By the time 13-year-old Andrew returned to his father's care, the boy had swollen to 221 pounds on a 5'9" frame. For the past two years, Carol had shuttled her son back and forth to pediatricians, dermatologists, pain specialists, chiropractors and physical therapists, apparently concerned that any exercise or physical exertion would have a deleterious effect on his health.

On June 18, 2010, Dennis drove to the Greadys' home to pick up Andrew.

He had been staying with them that afternoon while Dennis worked late. But when he got there, Jerry and Barbara Gready told him Andrew had left for Colorado with Doug.

Apparently, the Greadys didn't realize that the boy's uncle was committing a felony right under their noses. As described in the complaint filed in Harris County District Court, Doug showed up at the Greadys' home that night and explained that he had "a plane ticket to take Andrew to Colorado with him that night for a visit. Mr. Gready thought that Dennis Mosier had agreed to this visitation and took Andrew Mosier and Douglas Lazell to [the airport]..."

In Colorado, Andrew stayed with his uncle at a Super 8 Motel. Carol would later testify that she had no idea that Doug had taken her son to Colorado, and that as soon as Doug told her what he did, she took swift measures to return the boy.

In a subsequent deposition, Carol said of Doug's actions: "I think he made a stupid...decision. I think he and Andrew both did. And I do not, you know, condone what happened. But I do know they were very close as an uncle and nephew, because Doug was often there in the place of his father."

Less than two weeks after Andrew returned to Houston, Carol accused Dennis of raping Andrew. The allegations, she said, came from Andrew himself. She sought a temporary restraining order.

Carol swore in an affidavit attached to her motion that Andrew "made an outcry of sexual abuse by his father, Dennis Mosier. I am terrified that if this outcry is substantiated, and if Andrew is returned to his father, he will irreparably be harmed and the abuse will continue. My ex-husband has a history of abuse towards me and is the reason I originally moved to Colorado several years ago. I did not want to believe that Dennis could or would also harm our son, but deep down I always feared he would." (Curiously, Andrew didn't complain about the abuse while he was in Colorado, 900 miles away from his father, and in the vicinity of his mother. Instead, Andrew spent the night in a hotel room with his alleged rapist, then flew back to Houston with him the following day.)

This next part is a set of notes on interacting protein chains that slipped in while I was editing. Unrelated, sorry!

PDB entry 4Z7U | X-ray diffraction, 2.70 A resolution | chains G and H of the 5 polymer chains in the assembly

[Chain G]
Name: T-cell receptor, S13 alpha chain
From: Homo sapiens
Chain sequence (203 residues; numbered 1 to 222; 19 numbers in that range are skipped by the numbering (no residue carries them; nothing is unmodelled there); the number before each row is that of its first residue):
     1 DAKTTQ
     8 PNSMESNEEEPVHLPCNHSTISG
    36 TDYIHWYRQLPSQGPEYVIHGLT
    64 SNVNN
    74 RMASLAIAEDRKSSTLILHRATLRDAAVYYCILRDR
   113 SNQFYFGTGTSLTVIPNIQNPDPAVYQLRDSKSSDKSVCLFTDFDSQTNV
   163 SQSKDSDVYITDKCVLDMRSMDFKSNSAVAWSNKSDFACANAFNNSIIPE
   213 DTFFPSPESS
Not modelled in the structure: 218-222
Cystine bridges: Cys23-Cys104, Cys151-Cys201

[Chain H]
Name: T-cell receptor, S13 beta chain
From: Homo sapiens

A Harris County district judge issued a temporary restraining order, and Andrew was removed to his maternal grandmother's home while CPS investigated. After no evidence of abuse was found, Carol agreed to voluntarily drop the restraining order. Two days after Andrew returned to his father's home, August 5, 2010, he disappeared again.

According to family friend Jerry Gready, Andrew was not happy in his father's home and had vowed to run away if forced to stay there. Gready also said Andrew told his wife, Barbara Gready, that he'd been sexually abused by his father. (The Press attempted to interview Barbara Gready on several occasions. The first time, she explained that she was too busy grocery shopping. The second time, she was busy eating lunch with company. She declined to schedule a time for an interview.)

When the temporary restraining order was dropped and Andrew was being moved from his grandmother's home back to his father's, Jerry Gready said, "He was very adamant about the fact that he was not going to be able to live with his dad...I said, 'Andrew, you've got to let the system work.' And Andrew said, 'Well, I'm not going in there...I'm not going to live there anymore.'"

Gready also said that, when Andrew lived with his mother in Colorado, "During that two years, what's interesting to me is, that there was no effort particularly made to get Andrew to come back to visit or to come back [and] move down here or whatever. But all of a sudden, after the divorce became final...Dennis decided, I guess, that he was going to...have Andrew back at whatever the cost would be."

The Greadys have had a long relationship with Andrew's family, a friendship that has certainly seen its share of turmoil. It was at the Greadys' home on Jamaica Beach that Andrew's little brother drowned. And it was from the Greadys' home in Houston that Doug took Andrew in June 2010.

T hat same month, Doug disappeared from the apartment he rented two miles away from Carol's, according to the complex's property managers.

But from August 2010 through April 2011, Doug's rent was covered by a check from Carol's mom, Hazel Godhelp, who was now living with Carol. Carol would later testify, in an August 30, 2010 deposition, that she had no idea where Doug was, and that the last she had heard, he was off with a new girlfriend. (Godhelp did not return numerous voice mails.)